Seven residents are chosen each year for categorical positions in the General Surgery Residency Program. The program is a broad-based program and prepares residents for one of three tracks:
- Community practice as a general surgeon;
- An academic career with a research focus;
- Advanced fellowship training.
During the first two years, the resident will manage patients and gain preliminary operative experience through rotations in general surgery, trauma surgery, transplant surgery, the surgical intensive care unit, cardiothoracic surgery, vascular surgery and pediatric surgery. While on these services, the resident attends the teaching and work conferences of these specialty services.
Third-year clinical residents gain experience in burn care, critical care and gastrointestinal endoscopy.
Further experiences are gained on general surgery, pediatric surgery and vascular surgery services. Senior responsibility begins in the fourth clinical year with rotations on thoracic surgery, transplant surgery and trauma surgery. Independence increases as the resident's operative judgment and surgical capabilities increase.
In the final year, the Chief Resident matures and perfects clinical judgment with expanded responsibility for patient management and a supervisory and educational role with junior residents and medical students. Operative experience is gained in complicated trauma, gastrointestinal, hepatic, pancreatobiliary, endocrine, laparoscopic surgery, vascular disorders and a variety of malignant conditions.
Successful completion of a year as Chief Resident qualifies the resident for examination by the American Board of Surgery.
Through the Medical College of Wisconsin Affiliated Hospitals (MCWAH), the College and affiliated institutions combine their extensive and varied resources to offer 72 separate accredited residencies and fellowships.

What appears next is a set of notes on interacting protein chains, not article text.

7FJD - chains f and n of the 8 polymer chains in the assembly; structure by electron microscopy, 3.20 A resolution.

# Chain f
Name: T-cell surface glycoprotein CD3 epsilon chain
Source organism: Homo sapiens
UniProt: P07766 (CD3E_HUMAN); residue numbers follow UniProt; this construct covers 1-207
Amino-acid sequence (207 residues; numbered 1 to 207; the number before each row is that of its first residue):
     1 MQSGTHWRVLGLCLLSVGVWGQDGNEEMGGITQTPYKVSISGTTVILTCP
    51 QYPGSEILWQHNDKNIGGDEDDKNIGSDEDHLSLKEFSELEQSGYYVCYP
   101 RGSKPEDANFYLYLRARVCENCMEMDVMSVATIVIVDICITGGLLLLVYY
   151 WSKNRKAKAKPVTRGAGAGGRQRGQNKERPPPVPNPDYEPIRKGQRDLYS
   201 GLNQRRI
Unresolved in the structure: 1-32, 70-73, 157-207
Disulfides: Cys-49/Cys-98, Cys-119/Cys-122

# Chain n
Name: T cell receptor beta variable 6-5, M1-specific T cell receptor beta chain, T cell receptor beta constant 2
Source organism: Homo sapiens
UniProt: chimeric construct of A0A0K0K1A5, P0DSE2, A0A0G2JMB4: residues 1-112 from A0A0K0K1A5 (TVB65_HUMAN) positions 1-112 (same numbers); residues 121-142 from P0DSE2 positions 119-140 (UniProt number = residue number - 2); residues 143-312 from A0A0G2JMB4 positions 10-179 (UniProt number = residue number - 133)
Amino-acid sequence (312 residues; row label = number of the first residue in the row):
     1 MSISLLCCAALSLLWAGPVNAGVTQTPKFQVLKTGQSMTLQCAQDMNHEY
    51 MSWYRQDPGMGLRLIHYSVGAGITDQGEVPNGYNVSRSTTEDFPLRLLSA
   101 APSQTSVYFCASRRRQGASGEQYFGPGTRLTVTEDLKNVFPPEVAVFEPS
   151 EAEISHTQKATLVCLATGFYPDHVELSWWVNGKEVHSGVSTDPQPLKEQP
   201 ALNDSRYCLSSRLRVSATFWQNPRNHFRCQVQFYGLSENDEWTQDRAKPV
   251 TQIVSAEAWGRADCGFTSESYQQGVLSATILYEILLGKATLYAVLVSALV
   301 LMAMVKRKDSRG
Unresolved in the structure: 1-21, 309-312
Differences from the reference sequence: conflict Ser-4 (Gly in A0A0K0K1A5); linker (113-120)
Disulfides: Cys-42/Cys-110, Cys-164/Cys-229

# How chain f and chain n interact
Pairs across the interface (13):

What sets us apart?
Each resident participates in the Protected Block Curriculum based on their program year, during which time residents develop camaraderie through peer learning, support and mentoring. The curriculum is competency-based and presented and facilitated by faculty and staff using multiple educational tools including didactic lectures, peer-reviewed articles, skill sessions, hands-on workshops, and case-based discussions. For the PGY 1 and 2 years, residents are relieved of all clinical duties during the curriculum in order to prepare for and fully participate in curriculum activities. Over a five year period, the Protected Block Curriculum represents nearly 1,000 hours of concentrated learning.
A laboratory experience is offered on an optional basis for those residents interested in performing research under the guidance of an established investigator. The program will be flexible for residents to best meet their individual needs, both in selection and timing of a laboratory experience. Residents interested in a career in academic surgery may enroll in a masters of science program with both clinical and basic science mentors.
In the final years of general surgery training, residents complete a quality and root cause analysis project. Residents identify an occurrence with one of the following as a project focus:
- A patient morbidity
- A patient mortality
- A communication problem
- A hospital process problem
While integrated with the morbidity and mortality conference, residents demonstrate the who, what, how and why of the occurrence and develop a written analysis of the project.